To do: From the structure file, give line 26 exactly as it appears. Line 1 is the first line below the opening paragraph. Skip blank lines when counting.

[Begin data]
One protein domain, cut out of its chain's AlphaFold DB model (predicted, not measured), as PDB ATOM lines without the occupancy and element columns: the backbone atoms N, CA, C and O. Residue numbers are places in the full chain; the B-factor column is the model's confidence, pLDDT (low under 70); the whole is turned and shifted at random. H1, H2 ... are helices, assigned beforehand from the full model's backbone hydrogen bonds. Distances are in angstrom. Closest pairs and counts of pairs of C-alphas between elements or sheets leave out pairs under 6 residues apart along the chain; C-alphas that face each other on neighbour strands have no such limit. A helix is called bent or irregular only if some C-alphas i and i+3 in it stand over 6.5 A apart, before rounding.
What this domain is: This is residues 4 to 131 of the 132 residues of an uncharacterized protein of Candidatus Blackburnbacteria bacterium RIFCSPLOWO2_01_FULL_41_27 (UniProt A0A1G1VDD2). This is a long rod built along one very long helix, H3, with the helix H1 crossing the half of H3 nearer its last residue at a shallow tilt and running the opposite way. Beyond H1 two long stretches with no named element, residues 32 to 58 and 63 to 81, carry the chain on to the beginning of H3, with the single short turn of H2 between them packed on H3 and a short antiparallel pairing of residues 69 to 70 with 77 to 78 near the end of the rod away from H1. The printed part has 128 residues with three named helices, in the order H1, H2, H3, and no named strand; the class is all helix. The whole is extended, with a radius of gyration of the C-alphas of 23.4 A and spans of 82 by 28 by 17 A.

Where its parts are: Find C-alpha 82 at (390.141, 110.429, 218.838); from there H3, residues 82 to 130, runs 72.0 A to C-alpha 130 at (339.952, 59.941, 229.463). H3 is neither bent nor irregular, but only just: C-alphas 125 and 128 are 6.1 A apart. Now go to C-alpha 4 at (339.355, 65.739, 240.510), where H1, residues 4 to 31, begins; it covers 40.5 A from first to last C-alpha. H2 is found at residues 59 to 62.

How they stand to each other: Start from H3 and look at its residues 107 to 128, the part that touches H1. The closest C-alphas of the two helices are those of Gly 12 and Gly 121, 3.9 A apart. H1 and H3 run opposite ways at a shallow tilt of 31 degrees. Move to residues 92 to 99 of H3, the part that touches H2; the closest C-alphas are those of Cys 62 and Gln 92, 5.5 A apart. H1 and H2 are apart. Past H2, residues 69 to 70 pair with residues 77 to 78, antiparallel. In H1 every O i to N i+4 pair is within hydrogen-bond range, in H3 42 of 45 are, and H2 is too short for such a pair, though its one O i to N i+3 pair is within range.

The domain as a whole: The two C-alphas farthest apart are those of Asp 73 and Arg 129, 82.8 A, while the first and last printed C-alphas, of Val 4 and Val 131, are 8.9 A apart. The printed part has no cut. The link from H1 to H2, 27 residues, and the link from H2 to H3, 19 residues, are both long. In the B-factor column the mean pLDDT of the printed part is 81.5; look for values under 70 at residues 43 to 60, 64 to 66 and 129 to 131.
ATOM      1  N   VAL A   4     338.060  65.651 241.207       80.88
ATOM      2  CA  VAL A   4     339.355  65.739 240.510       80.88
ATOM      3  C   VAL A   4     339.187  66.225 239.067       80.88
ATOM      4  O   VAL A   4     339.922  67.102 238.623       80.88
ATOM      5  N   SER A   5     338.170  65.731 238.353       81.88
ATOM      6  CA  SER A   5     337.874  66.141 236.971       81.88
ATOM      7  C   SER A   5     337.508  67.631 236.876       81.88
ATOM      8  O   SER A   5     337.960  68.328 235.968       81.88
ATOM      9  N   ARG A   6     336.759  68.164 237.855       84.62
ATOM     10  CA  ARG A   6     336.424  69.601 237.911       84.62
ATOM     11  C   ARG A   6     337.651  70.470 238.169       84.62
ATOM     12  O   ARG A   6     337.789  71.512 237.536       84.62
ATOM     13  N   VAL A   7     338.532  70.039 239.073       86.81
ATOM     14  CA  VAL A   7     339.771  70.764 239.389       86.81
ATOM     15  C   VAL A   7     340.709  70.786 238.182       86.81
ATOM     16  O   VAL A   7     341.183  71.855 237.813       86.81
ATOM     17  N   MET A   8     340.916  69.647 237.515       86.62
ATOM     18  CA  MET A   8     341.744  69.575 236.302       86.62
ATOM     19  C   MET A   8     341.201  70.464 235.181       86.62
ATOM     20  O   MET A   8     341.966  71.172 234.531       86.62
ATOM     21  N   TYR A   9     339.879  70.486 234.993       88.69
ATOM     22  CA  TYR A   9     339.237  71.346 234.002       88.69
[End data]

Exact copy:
ATOM     22  CA  TYR A   9     339.237  71.346 234.002       88.69